A Conversation with Authors Catherine Soehner and Ann Darling

A discussion about navigating difficult conversations

March 21, 2018

Catherine Soehner (left) and Ann Darling pose with their book Effective Difficult Conversations: A Step-by-Step Guide (ALA Editions, 2017).
Catherine Soehner (left) and Ann Darling pose with their book Effective Difficult Conversations: A Step-by-Step Guide (ALA Editions, 2017). Photo: Catherine Soehner

Catherine Soehner is associate dean for research and user services at J. Willard Marriott Library at University of Utah in Salt Lake City, while her colleague Ann Darling is assistant vice president of undergraduate studies and associate professor in the university’s communication department. Their book Effective Difficult Conversations: A Step-by-Step Guide (ALA Editions, 2017) was excerpted in the March/April 2018 issue of American Libraries. The pair spoke with AL about the book and its inspirations.

What made you want to write about this topic?

We wanted to write it because we were both terrible at having difficult conversations. Catherine’s initial attempts led to people being angry and defensive. Or she chose to ignore problems, which made these situations worse. Ann had conversations but failed to address the real issues, so the problems remained. Luckily having effective conversations is a skill that can be practiced and learned over time. We wanted the content in this book to be available to others in a way that would have been helpful to us.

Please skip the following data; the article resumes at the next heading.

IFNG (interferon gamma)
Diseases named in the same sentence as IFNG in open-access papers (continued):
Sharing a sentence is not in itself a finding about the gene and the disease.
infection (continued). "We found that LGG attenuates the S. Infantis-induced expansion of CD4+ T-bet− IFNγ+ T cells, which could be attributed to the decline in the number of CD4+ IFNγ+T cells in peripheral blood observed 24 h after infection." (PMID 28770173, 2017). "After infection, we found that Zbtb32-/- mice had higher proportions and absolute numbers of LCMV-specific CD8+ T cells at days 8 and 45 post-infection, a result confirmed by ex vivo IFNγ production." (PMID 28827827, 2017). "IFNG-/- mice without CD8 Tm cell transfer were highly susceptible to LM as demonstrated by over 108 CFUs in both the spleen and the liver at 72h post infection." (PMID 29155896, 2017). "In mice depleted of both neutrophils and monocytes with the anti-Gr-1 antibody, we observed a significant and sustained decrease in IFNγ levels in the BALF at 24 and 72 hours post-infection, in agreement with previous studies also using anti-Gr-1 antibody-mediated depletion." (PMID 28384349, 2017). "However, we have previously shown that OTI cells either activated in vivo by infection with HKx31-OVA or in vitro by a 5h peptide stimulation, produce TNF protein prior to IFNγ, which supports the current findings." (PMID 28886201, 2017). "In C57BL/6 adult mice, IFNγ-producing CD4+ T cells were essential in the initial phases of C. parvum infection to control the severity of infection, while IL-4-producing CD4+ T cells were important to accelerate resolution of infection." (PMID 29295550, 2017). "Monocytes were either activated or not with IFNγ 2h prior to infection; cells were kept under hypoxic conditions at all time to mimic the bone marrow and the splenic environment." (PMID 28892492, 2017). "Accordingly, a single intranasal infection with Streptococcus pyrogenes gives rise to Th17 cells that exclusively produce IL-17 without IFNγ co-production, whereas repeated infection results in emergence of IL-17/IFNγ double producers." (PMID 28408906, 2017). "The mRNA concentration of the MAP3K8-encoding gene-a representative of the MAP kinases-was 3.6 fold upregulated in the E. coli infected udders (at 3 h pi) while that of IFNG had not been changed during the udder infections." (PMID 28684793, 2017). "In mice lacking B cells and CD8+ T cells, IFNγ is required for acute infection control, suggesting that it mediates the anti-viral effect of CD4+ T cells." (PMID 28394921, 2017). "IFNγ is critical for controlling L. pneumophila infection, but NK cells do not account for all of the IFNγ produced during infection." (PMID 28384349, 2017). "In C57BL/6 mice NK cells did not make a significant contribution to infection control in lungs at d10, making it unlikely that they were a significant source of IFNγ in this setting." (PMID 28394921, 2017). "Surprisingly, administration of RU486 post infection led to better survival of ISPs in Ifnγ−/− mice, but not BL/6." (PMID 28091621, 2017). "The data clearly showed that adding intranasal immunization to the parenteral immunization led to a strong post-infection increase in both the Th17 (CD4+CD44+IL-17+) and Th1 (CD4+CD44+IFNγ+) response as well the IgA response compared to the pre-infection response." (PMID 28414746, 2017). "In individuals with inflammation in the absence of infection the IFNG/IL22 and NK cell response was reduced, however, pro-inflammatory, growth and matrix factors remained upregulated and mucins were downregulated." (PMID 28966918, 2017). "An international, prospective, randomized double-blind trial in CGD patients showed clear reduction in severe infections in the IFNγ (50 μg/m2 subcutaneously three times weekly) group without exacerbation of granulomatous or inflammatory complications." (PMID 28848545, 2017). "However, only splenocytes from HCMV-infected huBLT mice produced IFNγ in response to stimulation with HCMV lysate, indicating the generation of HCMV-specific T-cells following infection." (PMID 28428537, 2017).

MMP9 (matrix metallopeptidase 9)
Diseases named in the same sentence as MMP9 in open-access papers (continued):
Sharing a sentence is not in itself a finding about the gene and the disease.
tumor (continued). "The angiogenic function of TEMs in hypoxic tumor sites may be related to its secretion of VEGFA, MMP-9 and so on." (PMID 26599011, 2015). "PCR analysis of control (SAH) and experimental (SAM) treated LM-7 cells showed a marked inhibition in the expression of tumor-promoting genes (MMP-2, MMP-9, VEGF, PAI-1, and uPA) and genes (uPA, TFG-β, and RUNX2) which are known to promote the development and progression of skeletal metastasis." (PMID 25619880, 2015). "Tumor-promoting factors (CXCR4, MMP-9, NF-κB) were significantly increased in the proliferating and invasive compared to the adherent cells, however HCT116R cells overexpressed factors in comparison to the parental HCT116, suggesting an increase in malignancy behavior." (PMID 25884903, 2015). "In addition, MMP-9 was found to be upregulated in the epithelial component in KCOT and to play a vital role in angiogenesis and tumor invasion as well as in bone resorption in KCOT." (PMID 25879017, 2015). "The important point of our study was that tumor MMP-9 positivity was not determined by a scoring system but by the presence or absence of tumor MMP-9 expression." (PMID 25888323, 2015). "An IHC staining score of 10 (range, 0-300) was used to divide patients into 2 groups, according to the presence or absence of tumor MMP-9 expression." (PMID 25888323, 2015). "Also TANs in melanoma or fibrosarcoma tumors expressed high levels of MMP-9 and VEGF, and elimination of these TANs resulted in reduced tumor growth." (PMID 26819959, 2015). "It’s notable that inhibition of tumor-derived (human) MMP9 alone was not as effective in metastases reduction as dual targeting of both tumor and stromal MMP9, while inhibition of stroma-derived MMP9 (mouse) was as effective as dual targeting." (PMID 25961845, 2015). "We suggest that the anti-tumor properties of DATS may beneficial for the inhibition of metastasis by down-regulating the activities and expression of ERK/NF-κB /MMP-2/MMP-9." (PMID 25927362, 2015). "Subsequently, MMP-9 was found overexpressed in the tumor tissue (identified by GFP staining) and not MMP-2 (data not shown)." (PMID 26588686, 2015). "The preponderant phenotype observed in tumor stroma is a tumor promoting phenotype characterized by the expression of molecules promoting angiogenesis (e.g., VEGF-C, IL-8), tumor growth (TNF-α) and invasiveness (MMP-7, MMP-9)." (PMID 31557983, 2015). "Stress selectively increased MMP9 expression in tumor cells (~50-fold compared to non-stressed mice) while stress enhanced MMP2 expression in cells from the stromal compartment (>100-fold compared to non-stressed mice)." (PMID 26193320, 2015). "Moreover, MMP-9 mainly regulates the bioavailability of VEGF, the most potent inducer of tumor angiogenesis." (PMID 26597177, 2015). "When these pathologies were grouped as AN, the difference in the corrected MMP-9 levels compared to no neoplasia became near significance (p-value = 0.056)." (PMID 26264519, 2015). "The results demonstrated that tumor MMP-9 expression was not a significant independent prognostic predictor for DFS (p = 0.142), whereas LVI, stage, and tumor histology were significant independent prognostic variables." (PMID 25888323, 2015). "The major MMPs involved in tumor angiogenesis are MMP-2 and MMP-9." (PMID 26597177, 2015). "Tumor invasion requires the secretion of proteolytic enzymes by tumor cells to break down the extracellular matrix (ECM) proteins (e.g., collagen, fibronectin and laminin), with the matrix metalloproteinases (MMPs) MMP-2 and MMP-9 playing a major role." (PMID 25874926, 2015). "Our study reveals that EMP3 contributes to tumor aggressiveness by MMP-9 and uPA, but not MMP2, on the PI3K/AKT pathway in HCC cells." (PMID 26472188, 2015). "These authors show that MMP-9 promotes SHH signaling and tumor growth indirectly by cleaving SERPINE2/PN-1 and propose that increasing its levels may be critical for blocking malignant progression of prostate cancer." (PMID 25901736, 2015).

Why would ALA members find it helpful?

If you are working with other people, conflict is inevitable, and difficult conversations will be necessary. This book provides guidance that can be used by anyone in the library profession, no matter their rank or position.

What is the most surprising thing you discovered while working on this book?

We were surprised that the concepts were so universal—these skills can be applied to everyday situations as well as those in the workplace. Since we had been presenting the content four, five times each year, this book was easy to write, which was also a surprise.

What are you reading now?

We’re reading Thanks for the Feedback: The Science and Art of Receiving Feedback Well by Douglas Stone and Sheila Heen (Penguin Group, 2014) and the essay “Recipients of Change” by Todd D. Jick in Organization Change: A Comprehensive Reader, edited by W. Warner Burke, Dale G. Lake, and Jill Waymore Paine (Jossey-Bass, 2008).

What is your next project?

We’re currently working on a strategic planning guide for libraries.